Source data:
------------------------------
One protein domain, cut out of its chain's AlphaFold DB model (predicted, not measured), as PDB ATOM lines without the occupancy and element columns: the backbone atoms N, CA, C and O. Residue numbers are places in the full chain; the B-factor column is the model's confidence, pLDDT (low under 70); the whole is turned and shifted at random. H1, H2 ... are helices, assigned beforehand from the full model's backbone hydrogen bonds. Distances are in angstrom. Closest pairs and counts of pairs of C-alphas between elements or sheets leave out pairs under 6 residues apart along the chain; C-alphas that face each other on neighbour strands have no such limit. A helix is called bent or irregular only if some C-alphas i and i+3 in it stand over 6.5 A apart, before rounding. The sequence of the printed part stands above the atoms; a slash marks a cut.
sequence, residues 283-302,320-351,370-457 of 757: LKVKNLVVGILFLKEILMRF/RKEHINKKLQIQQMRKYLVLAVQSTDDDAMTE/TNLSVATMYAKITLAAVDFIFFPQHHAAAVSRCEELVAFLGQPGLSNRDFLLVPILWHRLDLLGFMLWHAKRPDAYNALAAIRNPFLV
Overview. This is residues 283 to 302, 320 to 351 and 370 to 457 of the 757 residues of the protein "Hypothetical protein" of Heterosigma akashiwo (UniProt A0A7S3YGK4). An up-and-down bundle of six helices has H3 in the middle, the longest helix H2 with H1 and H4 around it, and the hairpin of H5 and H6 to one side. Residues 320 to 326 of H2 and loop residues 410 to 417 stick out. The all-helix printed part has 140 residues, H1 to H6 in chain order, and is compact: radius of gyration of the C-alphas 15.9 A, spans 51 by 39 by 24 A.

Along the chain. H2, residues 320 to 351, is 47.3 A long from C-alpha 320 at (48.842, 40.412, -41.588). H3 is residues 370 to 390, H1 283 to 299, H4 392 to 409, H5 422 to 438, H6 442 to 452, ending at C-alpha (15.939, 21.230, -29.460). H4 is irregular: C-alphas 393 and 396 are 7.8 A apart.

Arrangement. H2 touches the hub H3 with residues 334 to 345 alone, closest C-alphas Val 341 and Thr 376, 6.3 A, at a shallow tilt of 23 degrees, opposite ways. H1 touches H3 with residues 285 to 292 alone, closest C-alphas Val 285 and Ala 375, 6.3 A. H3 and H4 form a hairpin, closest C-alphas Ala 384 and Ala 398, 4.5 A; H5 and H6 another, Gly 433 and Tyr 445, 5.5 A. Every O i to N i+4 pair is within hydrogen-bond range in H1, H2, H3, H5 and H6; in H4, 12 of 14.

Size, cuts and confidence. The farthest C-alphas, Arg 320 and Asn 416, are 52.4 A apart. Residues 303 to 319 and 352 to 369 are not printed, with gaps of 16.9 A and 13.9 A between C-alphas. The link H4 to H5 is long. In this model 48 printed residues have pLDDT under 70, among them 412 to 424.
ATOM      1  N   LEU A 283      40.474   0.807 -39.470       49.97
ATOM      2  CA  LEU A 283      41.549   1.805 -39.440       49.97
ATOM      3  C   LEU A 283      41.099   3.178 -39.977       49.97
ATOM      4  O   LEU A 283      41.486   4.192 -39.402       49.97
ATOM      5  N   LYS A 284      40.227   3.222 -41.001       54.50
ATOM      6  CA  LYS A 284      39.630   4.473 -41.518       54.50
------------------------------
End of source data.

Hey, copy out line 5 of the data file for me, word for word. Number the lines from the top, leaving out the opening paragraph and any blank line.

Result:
Size, cuts and confidence. The farthest C-alphas, Arg 320 and Asn 416, are 52.4 A apart. Residues 303 to 319 and 352 to 369 are not printed, with gaps of 16.9 A and 13.9 A between C-alphas. The link H4 to H5 is long. In this model 48 printed residues have pLDDT under 70, among them 412 to 424.